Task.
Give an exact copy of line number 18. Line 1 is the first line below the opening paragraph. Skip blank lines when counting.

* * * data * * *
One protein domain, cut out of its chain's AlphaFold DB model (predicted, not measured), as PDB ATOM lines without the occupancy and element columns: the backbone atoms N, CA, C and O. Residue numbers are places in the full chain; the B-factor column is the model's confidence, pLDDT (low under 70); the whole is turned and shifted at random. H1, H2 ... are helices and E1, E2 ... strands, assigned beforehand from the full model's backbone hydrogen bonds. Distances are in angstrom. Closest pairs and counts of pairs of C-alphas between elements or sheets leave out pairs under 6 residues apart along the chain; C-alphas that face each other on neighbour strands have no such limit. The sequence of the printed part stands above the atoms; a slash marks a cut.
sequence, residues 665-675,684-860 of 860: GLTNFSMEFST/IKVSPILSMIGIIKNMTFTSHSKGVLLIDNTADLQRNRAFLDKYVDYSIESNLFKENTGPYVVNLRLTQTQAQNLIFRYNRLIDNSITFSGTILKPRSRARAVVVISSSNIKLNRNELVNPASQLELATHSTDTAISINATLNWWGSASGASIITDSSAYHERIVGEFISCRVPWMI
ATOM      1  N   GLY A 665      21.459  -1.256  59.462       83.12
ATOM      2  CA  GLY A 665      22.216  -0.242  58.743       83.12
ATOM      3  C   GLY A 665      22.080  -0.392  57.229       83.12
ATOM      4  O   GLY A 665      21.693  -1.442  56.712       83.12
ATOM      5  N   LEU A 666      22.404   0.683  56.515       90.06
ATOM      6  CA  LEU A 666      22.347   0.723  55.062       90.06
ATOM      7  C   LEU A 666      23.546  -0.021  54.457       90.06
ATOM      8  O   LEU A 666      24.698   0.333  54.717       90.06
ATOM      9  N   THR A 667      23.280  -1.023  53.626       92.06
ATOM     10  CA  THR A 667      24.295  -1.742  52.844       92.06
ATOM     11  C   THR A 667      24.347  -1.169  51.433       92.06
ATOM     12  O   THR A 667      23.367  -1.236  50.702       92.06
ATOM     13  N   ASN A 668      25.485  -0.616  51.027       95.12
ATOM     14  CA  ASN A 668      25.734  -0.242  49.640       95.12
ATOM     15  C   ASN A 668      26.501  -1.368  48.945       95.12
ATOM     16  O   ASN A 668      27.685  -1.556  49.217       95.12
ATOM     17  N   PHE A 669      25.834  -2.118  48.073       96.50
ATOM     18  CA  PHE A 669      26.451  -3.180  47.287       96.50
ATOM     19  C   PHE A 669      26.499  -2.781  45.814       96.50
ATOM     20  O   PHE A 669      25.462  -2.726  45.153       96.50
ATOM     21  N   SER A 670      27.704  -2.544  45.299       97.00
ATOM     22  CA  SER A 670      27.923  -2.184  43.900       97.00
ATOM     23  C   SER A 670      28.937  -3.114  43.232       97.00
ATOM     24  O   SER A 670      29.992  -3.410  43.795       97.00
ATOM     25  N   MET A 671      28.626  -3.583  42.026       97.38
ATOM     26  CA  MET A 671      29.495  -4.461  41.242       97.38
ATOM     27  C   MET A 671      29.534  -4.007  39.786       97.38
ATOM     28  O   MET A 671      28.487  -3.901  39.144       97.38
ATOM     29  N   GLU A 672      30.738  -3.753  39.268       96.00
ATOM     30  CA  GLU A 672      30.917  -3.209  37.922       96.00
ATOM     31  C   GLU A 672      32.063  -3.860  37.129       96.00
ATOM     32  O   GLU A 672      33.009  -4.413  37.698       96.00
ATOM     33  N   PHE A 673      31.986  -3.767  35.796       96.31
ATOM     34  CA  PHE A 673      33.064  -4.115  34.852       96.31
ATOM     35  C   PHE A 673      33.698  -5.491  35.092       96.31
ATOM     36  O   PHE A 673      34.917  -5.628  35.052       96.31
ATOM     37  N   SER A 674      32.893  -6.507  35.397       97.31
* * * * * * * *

ATOM     17  N   PHE A 669      25.834  -2.118  48.073       96.50